by Ervin Taylor

 
Summary of Chapter 1: Introductory Comments and Concerns
 
“For the believer, when myth and reality meet, myth wins—being dream and hope”.
 

Religions are an important group of powerful human stories about the universe. They, like all human stories, are incomplete—never broad enough and deep enough to represent the reality of that complex and changing universe. They are also distorted by the human needs of those who construct them and those who retell them. Despite the risks and liabilities of such limited and distorted narratives, we do not give them up because human thriving seems to depend on what is shared. We also note that refinement in the fires of human experience may give common features to religions with very different claims about ultimate reality—for instance, the almost universal appearance among religious people of some form of prayer or appeal to the supernatural.

 
The above is lifted directly from the opening of the book.   The importance of religion is then noted though few need convincing of this.  A section is devoted to discussing the difference between public religion and some form of private religion often referred to as spirituality.  People who avoid identification with an organized religion and even some atheists may claim an existential connection with the universe or report some deep ultimate concerns that they think of as spiritual.  These are not the concerns of this book.
 
A naturalistic assumption in the study of religion is assumed and defended.  Religions themselves do not offer public evidence that allow us to compare claims and apply our reason to observations of the religious world. Rational analysis of what we see and find in our world has proven to be the only universal route to useful truth even though it relies on fallible human reasoning, sometimes at least temporarily failing.  The alternative of accepting truth claims based on authority, religious or otherwise, has created diversity and factions; sometimes anger and war.
 
Some religions have had great success gaining adherents and some people have come to think that this success is in some way an argument for the truth of the belief system offered by that religion.  The reality is that this proves the usefulness of that religion’s beliefs in organizing the human world—how it meets human needs—and has nothing to do with claims about truth in terms of a deep understanding of either the natural or supernatural.   Conflicting and bizarre claims of various religious groups demonstrate this disconnect.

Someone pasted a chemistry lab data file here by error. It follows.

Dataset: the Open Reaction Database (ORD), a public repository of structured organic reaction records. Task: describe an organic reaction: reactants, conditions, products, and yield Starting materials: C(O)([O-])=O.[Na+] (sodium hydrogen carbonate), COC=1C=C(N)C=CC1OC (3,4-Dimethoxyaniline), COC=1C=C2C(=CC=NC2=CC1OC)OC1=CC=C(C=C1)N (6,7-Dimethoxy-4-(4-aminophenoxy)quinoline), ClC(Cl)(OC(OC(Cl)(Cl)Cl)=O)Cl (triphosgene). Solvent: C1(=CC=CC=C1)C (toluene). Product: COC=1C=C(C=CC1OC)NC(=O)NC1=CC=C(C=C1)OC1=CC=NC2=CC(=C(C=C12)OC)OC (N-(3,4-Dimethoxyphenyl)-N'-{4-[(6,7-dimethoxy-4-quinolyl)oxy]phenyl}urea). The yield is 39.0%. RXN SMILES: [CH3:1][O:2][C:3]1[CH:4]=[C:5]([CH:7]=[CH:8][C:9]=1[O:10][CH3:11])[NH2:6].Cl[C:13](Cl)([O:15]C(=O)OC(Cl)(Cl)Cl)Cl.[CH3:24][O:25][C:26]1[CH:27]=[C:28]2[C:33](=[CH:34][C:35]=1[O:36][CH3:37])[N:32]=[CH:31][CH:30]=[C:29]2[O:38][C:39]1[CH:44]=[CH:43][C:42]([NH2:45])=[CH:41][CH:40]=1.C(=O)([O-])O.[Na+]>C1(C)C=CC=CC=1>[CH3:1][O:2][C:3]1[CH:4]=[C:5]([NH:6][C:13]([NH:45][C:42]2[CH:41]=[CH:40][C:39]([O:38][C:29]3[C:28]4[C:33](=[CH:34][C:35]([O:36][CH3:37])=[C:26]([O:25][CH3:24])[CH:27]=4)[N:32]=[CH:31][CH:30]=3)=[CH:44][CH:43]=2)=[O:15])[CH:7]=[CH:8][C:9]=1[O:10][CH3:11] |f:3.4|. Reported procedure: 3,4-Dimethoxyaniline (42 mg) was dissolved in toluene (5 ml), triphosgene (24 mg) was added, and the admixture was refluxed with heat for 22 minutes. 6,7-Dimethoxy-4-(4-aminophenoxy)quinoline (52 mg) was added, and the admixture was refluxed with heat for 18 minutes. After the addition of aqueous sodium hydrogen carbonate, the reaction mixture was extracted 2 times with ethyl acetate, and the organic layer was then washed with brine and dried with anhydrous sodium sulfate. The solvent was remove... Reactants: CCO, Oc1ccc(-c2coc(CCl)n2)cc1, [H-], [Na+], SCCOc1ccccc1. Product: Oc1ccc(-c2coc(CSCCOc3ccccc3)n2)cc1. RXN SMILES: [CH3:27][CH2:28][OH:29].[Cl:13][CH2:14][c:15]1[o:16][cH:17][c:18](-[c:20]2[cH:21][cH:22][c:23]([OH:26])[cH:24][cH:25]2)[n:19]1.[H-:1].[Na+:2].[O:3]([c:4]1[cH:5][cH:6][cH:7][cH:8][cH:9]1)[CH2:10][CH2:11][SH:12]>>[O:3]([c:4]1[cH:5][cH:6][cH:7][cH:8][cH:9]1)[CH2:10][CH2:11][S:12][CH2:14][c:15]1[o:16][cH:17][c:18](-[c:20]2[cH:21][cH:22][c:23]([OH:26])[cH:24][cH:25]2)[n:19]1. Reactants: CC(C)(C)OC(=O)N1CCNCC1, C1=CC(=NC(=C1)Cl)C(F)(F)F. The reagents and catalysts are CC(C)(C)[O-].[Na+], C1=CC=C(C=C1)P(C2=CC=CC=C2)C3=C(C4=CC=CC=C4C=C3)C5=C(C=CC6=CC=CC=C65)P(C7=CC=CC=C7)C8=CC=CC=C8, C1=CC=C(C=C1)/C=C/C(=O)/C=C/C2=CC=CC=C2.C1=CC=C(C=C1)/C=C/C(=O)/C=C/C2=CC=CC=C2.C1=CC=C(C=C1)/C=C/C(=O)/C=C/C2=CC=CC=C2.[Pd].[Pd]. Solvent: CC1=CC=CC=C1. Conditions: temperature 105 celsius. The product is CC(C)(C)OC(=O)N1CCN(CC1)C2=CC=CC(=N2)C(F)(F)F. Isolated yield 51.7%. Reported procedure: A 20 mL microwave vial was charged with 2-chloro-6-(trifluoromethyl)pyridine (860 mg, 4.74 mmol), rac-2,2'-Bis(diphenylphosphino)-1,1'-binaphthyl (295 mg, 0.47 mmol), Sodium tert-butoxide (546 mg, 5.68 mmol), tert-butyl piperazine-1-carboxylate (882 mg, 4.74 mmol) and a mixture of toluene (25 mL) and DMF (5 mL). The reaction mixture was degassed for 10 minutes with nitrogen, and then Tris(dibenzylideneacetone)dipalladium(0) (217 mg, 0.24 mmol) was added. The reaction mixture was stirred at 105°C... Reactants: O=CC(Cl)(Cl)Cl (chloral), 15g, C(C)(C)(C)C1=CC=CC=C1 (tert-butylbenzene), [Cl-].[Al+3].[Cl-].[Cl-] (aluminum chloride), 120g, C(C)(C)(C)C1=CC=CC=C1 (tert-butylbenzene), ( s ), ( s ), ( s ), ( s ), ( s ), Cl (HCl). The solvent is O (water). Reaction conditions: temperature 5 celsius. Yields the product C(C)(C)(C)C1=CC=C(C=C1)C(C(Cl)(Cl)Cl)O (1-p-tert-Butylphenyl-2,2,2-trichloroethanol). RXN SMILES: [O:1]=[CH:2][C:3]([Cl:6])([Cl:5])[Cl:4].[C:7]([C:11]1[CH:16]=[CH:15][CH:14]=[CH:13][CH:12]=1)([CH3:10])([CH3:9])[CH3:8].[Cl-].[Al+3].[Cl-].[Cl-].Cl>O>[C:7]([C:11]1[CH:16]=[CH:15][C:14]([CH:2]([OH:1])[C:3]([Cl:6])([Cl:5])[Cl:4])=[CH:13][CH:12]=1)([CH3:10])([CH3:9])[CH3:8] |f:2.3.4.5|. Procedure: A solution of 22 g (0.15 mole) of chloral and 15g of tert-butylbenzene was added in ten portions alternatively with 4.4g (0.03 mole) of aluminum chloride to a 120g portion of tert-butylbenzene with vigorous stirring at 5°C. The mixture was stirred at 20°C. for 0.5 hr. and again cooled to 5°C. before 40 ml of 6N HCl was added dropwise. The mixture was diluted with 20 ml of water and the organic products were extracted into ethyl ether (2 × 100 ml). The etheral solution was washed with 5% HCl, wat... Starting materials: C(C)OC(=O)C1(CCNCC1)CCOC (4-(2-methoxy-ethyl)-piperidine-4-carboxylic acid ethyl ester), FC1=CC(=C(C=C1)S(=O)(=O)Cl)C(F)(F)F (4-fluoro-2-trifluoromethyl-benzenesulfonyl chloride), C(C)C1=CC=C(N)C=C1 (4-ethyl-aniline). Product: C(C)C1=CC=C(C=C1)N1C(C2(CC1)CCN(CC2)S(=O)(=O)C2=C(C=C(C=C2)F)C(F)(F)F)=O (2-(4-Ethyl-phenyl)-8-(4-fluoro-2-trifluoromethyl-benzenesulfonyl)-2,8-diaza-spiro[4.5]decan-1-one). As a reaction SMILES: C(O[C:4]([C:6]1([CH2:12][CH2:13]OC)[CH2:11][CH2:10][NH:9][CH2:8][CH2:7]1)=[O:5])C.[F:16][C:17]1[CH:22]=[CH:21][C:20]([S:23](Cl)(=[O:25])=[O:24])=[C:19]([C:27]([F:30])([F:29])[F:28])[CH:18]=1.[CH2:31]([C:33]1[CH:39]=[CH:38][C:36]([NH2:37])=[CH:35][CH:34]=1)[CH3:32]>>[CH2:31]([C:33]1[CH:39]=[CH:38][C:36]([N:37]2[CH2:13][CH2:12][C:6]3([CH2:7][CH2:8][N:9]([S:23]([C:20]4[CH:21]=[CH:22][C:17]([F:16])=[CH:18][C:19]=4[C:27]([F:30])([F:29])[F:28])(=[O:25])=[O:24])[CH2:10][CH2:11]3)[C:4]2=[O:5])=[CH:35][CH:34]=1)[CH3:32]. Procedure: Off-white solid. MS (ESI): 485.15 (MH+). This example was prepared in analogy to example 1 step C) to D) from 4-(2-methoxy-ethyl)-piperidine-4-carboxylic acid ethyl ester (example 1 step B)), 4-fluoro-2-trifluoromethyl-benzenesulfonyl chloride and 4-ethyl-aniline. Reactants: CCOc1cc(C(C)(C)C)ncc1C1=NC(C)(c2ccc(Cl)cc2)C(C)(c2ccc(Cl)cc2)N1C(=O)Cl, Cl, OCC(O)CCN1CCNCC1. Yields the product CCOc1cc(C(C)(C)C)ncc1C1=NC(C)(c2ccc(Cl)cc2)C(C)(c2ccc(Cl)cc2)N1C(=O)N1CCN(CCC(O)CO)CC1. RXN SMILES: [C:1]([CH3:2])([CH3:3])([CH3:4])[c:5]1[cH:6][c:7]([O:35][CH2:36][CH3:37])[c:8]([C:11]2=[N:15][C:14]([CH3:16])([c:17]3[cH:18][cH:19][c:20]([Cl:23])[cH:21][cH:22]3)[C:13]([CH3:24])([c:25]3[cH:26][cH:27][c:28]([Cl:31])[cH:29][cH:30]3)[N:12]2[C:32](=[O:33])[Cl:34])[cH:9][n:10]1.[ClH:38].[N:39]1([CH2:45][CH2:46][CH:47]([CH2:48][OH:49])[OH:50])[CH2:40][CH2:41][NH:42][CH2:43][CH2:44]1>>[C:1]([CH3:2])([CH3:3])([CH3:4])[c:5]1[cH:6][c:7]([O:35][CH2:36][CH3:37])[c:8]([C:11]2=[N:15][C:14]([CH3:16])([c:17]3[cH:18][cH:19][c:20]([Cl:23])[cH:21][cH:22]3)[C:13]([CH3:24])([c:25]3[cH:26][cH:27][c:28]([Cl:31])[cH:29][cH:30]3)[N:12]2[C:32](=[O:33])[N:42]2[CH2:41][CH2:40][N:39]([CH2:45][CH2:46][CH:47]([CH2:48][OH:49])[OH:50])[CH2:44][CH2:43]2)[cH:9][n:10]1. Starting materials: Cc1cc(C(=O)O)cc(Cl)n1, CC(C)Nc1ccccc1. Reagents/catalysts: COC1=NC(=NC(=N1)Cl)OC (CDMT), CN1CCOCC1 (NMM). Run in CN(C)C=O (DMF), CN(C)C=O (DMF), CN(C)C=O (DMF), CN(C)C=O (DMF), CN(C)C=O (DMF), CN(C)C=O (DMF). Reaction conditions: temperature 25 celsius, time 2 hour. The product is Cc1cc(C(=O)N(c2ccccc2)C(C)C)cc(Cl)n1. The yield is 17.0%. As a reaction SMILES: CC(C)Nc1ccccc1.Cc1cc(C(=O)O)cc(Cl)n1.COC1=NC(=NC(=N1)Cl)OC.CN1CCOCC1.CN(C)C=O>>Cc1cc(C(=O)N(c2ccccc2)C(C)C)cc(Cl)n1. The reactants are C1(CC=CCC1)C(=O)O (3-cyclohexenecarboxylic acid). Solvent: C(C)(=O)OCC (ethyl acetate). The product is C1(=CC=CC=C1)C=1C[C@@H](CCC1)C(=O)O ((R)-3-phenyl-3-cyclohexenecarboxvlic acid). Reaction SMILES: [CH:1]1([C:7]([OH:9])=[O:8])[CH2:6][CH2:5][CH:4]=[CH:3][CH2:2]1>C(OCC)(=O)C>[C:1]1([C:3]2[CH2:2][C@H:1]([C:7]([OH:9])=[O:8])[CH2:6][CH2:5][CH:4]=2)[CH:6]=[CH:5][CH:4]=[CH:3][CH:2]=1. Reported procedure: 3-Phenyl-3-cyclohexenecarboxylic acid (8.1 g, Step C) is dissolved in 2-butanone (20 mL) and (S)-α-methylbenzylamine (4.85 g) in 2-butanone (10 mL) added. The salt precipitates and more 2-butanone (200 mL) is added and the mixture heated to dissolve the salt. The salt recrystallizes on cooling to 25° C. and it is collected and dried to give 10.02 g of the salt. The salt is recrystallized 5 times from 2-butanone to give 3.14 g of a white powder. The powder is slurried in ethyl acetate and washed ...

All religions are treated in this text as a single class each trying to fill largely the same set of human needs in their followers.  Some are more sophisticated than others and the older larger ones tend to have many strands the better to serve a range of human emotional and intellectual needs.  These belief systems are supported by claims about the supernatural that can never be tested or disproved and this provides a certain continuity that can be claimed regardless of what happens in the real world. 
 
My commentary is limited by being the observations of one man living for a short time in a largely Christian society—but intensely interested in the world around him.  My personal religious journey included acculturation to a fundamentalist Seventh-day Adventism followed by gradually increasing skepticism first of that tradition and eventually after much study of all supernatural belief systems.  In my old age I heard Yeats’ commentary that “man can embody the truth but he can never know the truth” and I thought that was a wonderful comment that could be directed at religion.  I had come to realize that my believing friends were intelligent and sincere and that religion was very important to them.  This book is my attempt to understand these observations.  Religion remains an ideological tool of power and risk.